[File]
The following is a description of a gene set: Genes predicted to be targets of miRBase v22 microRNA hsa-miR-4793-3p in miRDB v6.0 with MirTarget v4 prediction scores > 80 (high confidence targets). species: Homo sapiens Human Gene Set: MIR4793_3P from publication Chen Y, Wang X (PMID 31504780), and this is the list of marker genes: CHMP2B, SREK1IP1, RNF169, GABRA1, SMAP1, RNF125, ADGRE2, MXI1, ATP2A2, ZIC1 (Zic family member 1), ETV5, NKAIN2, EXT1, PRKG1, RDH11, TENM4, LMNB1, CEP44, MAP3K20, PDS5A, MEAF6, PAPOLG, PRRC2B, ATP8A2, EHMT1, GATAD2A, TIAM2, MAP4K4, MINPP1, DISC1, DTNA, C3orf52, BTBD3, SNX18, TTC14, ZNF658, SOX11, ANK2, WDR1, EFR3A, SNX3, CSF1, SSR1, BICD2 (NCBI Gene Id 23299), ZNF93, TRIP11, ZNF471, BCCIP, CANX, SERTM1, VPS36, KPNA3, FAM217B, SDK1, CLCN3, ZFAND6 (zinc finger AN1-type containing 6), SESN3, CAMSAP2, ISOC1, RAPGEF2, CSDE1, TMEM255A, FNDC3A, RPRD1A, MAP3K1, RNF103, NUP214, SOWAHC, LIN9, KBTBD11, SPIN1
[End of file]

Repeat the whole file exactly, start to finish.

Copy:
The following is a description of a gene set: Genes predicted to be targets of miRBase v22 microRNA hsa-miR-4793-3p in miRDB v6.0 with MirTarget v4 prediction scores > 80 (high confidence targets). species: Homo sapiens Human Gene Set: MIR4793_3P from publication Chen Y, Wang X (PMID 31504780), and this is the list of marker genes: CHMP2B, SREK1IP1, RNF169, GABRA1, SMAP1, RNF125, ADGRE2, MXI1, ATP2A2, ZIC1 (Zic family member 1), ETV5, NKAIN2, EXT1, PRKG1, RDH11, TENM4, LMNB1, CEP44, MAP3K20, PDS5A, MEAF6, PAPOLG, PRRC2B, ATP8A2, EHMT1, GATAD2A, TIAM2, MAP4K4, MINPP1, DISC1, DTNA, C3orf52, BTBD3, SNX18, TTC14, ZNF658, SOX11, ANK2, WDR1, EFR3A, SNX3, CSF1, SSR1, BICD2 (NCBI Gene Id 23299), ZNF93, TRIP11, ZNF471, BCCIP, CANX, SERTM1, VPS36, KPNA3, FAM217B, SDK1, CLCN3, ZFAND6 (zinc finger AN1-type containing 6), SESN3, CAMSAP2, ISOC1, RAPGEF2, CSDE1, TMEM255A, FNDC3A, RPRD1A, MAP3K1, RNF103, NUP214, SOWAHC, LIN9, KBTBD11, SPIN1